Michigan utility giants DTE Energy and Consumers Energy have given state lawmakers nearly half a million dollars in campaign contributions this year, according to new state disclosures that come amid worries that the same legislators will weaken key bills to accelerate the transition to clean energy in order to appease the utilities. 

Political action committees (or PACs) tied to DTE and Consumers have channeled a total of $479,450 to campaign accounts tied to legislators, Governor Gretchen Whitmer, and broader party funds between January 1 and October 20. The filings, released this week, show funds affiliated with 119 of 148 state legislators – 80% of the body – have taken utility money this year. House and Senate energy committee members and chairs are notable beneficiaries, including some who promised to usher in a new era of utility accountability after widespread power outages earlier this year. 

Michigan Democrats, who won full control of the state government in last year’s election, have also campaigned on plans to pass strong climate legislation, anchored by a bill – SB 271 – that would require utilities in the state to transition to 100% clean electricity by 2040. Utility leaders have balked at the proposal and insist they are doing enough on their own to facilitate the clean energy transition, even as they continue to plan investments in fossil fuel infrastructure

Lawmakers have since loosened the bill’s standards through negotiations, drawing ire from environmental justice and clean energy groups who say utilities’ outsize political influence is a main barrier to addressing the climate crisis. 

Legislators’ changes could clear the way for the continued use of methane gas, a fossil fuel. The changes would permit the use of biomethane, also called “renewable natural gas” (RNG) to generate electricity. RNG, which is typically captured from landfills, dairy and livestock facilities, may be useful for decarbonizing some industrial purposes, but would be expensive and impractical to burn to generate electricity, while threatening communities with increased pollution. The revised bill also allows for burning gas with carbon capture technology. Dozens of environmental groups called those features of the bill “significant concerns” in a letter sent to state lawmakers last month.

“[Legislators] want to be able to say that they did the right thing on energy, and they want to make utilities happy,” Christy McGillivray, political and legislative director for the Sierra Club Michigan chapter, told Planet Detroit in October. “And that’s not actually possible.”

The Senate passed SB 271 on party lines, by a 20-18 margin, on Thursday. The bill advanced alongside legislation that sets a higher energy waste reduction requirement for electricity generation and a bill requiring utilities to address reliability, affordability, and service quality as part of integrated resource plans submitted to the Michigan Public Service Commission.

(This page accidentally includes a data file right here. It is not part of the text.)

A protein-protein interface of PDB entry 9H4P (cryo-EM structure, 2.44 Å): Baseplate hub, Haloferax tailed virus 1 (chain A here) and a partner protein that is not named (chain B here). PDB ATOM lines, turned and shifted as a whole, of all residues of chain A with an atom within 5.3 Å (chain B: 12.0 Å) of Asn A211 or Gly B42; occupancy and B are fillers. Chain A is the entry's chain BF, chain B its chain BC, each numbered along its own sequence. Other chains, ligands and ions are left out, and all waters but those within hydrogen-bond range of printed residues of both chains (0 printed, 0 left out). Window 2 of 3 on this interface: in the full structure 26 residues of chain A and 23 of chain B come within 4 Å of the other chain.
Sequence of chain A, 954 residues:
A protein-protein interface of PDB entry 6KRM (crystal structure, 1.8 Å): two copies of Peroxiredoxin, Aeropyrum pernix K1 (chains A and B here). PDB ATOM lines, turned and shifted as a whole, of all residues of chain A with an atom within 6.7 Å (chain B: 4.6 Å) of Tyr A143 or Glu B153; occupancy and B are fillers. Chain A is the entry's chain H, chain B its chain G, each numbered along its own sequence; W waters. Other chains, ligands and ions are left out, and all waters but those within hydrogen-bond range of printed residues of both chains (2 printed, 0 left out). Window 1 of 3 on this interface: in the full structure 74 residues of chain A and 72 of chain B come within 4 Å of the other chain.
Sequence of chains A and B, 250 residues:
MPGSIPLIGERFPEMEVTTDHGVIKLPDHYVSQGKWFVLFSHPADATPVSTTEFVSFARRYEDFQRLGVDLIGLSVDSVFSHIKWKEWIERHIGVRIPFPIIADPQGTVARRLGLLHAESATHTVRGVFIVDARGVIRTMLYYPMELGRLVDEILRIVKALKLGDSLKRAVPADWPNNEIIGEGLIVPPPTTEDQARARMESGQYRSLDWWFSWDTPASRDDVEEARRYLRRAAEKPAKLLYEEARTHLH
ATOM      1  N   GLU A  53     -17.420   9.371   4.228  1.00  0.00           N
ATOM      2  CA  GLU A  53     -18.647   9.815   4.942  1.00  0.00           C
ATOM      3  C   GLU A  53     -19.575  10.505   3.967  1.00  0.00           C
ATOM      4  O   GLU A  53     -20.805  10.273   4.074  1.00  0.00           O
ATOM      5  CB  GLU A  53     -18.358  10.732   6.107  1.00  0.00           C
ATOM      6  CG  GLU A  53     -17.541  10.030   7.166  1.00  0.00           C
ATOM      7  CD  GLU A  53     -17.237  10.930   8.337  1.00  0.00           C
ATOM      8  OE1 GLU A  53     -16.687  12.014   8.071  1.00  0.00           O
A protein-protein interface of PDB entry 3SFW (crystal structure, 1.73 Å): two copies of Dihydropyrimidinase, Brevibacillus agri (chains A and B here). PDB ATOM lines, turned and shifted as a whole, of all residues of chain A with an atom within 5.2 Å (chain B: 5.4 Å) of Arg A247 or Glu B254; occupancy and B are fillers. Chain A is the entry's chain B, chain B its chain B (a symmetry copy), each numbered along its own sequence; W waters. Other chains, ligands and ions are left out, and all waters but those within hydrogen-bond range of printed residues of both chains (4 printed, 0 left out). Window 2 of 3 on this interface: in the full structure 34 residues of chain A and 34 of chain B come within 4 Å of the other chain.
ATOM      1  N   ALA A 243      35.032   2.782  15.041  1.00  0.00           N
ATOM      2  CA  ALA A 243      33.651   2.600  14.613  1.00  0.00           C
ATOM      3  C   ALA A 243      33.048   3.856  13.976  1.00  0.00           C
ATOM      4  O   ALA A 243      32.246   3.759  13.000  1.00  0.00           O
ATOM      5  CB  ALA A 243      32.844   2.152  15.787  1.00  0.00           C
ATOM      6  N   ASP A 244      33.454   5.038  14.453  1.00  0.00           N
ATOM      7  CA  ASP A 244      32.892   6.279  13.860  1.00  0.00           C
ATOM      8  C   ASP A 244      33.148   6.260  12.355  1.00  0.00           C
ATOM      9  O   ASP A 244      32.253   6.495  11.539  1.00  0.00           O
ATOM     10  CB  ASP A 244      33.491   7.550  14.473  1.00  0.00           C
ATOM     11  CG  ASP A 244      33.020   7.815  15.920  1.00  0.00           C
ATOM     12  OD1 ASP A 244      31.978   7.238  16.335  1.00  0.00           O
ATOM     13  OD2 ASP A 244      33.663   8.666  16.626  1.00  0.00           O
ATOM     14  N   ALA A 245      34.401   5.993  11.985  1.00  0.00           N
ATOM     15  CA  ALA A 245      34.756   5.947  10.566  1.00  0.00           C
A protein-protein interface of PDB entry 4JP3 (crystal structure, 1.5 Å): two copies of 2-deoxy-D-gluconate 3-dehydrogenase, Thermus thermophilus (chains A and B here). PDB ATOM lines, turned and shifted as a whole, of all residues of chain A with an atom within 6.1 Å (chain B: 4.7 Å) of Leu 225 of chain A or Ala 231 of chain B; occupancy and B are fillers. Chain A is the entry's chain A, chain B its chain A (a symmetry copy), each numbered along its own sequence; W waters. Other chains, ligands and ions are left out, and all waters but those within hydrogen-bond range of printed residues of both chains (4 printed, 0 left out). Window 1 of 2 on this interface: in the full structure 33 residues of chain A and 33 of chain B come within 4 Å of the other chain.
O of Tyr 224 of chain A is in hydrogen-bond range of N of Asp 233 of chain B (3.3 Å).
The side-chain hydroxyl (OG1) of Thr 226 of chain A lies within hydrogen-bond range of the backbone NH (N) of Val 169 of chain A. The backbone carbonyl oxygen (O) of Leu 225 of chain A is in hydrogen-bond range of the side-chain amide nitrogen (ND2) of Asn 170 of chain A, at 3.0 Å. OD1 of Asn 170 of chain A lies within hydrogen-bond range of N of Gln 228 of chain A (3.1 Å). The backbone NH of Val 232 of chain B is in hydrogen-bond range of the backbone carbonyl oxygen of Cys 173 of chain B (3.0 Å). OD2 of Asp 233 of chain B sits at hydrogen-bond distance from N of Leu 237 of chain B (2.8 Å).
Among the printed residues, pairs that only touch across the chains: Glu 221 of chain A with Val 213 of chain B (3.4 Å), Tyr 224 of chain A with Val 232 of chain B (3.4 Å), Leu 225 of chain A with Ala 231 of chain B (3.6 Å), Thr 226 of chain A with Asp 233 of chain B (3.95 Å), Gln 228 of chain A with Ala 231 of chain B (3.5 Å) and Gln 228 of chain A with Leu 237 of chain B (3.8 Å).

Utility giving spans both parties, favors Democrats

While campaign contributions from both DTE and Consumers PACs spanned both parties, both utilities’ spending skewed toward Democrats. Of the $266,900 doled out by DTE through October 20, $156,500 — roughly 59% — benefited Democrat-aligned accounts. Of the $212,550 disbursed by Consumers, $112,750 — about 53% – padded Democrats’ funds. This comes after a DTE-affiliated dark money nonprofit gave $2 million Democrat-aligned funds in 2022, the Detroit News reported.

Nearly one-third of the utilities’ overall PAC giving occurred recently, with $147,850 flowing into campaign accounts between July 21 through October 20, the most recent disclosure period. DTE gave $83,850 in that span, while Consumers gave $64,000. This spending came as lawmakers began debating the 100% clean energy bill and other climate measures in earnest, facing pressure from environmental advocates to keep bills intact and pass them before the legislature adjourns in November. 

Campaign contributions made earlier this year coincided with key moments this legislative session, including the introduction of clean energy bills and backlash to extended outages that blanketed much of Michigan after a February ice storm.

The top recipients of utility PAC money this year are party funds that broadly support Senate Republicans ($45,500), Senate Democrats ($41,000), House Republicans ($36,000), and House Democrats ($30,000). 

The utilities’ slight preference for Republican funds did not outweigh the overall favor they showed Democratic legislators. House Speaker Joe Tate, one of the most influential Democrats in Lansing, stands out for raking in roughly double the utility money that any other individual lawmaker took. Funds affiliated with Tate have received $30,000 from utility PACs this year, including $20,000 from DTE, plus a series of contributions totaling $10,000 from Consumers. 

The House, where Tate plays a big role in setting the legislative agenda, will take up energy bills soon.

The data that informed this analysis are available here, sourced from Michigan Department of State filings for DTE and Consumers PACs. Legislators who have fully returned DTE and Consumers PAC contributions this year are listed as receiving $0. Legislators not listed did not receive utility PAC contributions this year.

Posted by Karlee Weinmann

Karlee Weinmann is a Research and Communications Manager for the Energy and Policy Institute. In her previous role at the City of Minneapolis, she focused on climate and land use policy and led development of nationally recognized ordinances that increase transparency of home energy costs. Karlee was also a researcher for the Energy Democracy Initiative at the Institute for Local Self-Reliance and, before that, a reporter covering Wall Street dealmaking for a legal newswire. She lives in Minneapolis.